School: Yale School of Forestry and Environmental Studies
Master’s candidate in Environmental Studies
“The practice of agriculture is vital for the maintenance of northern New Mexico’s unique culture and ecology. Agriculture IS culture, especially for those with long family histories in the region. Just as important is what culture does for agriculture: the continuous farming heritage of the region has created a situated ecological knowledge, which ensures the appropriate management of land and water. If farming is no longer practiced, farmland will be developed or lose its water rights and fall fallow. My primary concerns are the ecology and culture of northern New Mexico, but small-scale agriculture also affects the local economy, community health, and reduces the overall environmental impact of supplying food to the region. It is thus imperative that we look for ways to support it.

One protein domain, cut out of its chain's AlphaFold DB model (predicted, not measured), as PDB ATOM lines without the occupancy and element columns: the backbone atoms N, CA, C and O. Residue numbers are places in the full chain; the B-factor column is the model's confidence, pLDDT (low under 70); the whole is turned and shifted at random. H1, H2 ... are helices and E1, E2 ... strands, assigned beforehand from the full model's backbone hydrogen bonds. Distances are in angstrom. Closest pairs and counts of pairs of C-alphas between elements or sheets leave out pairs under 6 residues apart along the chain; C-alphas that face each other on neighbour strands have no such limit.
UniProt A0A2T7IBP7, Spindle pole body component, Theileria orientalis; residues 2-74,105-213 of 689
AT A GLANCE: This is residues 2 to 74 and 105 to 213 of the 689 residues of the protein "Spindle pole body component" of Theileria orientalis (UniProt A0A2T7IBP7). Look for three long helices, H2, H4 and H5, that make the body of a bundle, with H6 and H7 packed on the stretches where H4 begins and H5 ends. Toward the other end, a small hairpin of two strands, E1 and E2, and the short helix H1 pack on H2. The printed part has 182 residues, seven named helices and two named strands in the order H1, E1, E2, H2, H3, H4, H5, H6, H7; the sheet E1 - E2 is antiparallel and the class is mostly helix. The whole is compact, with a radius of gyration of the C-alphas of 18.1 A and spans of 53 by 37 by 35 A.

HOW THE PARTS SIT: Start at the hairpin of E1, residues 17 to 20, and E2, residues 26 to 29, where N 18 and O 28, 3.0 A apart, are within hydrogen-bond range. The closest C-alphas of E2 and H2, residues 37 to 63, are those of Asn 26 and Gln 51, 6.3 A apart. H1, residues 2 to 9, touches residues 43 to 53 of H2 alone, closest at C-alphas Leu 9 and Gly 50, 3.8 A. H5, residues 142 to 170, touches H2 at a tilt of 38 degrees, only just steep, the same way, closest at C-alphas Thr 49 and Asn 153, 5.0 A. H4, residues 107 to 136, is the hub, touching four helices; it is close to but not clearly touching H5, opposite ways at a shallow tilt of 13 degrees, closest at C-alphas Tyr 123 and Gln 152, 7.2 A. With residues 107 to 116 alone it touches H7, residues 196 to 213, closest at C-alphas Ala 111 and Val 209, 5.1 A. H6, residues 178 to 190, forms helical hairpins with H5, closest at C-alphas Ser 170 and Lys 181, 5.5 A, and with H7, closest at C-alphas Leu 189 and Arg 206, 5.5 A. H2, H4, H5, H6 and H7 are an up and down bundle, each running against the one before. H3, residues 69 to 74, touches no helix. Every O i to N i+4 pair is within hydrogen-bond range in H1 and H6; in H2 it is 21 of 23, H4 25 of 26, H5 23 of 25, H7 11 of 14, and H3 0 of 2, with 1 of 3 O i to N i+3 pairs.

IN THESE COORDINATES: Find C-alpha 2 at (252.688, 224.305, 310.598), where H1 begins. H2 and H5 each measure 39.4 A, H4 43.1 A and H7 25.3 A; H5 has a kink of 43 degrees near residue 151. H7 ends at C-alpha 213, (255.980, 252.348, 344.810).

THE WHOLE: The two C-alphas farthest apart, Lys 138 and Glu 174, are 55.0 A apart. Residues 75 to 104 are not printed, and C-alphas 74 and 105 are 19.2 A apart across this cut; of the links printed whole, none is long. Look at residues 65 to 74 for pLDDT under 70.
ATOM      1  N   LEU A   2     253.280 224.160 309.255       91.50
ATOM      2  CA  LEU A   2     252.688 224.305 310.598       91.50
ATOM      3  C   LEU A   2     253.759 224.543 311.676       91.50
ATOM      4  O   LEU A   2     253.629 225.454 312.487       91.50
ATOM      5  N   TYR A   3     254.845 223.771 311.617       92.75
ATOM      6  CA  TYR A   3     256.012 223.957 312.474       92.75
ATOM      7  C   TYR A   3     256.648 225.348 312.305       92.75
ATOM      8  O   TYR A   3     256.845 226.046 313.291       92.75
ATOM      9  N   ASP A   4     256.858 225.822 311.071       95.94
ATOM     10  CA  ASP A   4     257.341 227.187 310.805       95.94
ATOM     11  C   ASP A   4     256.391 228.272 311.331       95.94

…A happy and healthy world is one in which everyone who wants to is empowered to grow food; where land and water are preserved for future generations; where communities have access to locally grown produce, especially culturally-specific foods; where farmers are valued and respected; and where everyone feels a love for and a connction to the land. Preserving small-scale agriculture in northern New Mexico will guarantee that this is the case, if only in one small corner of the world.”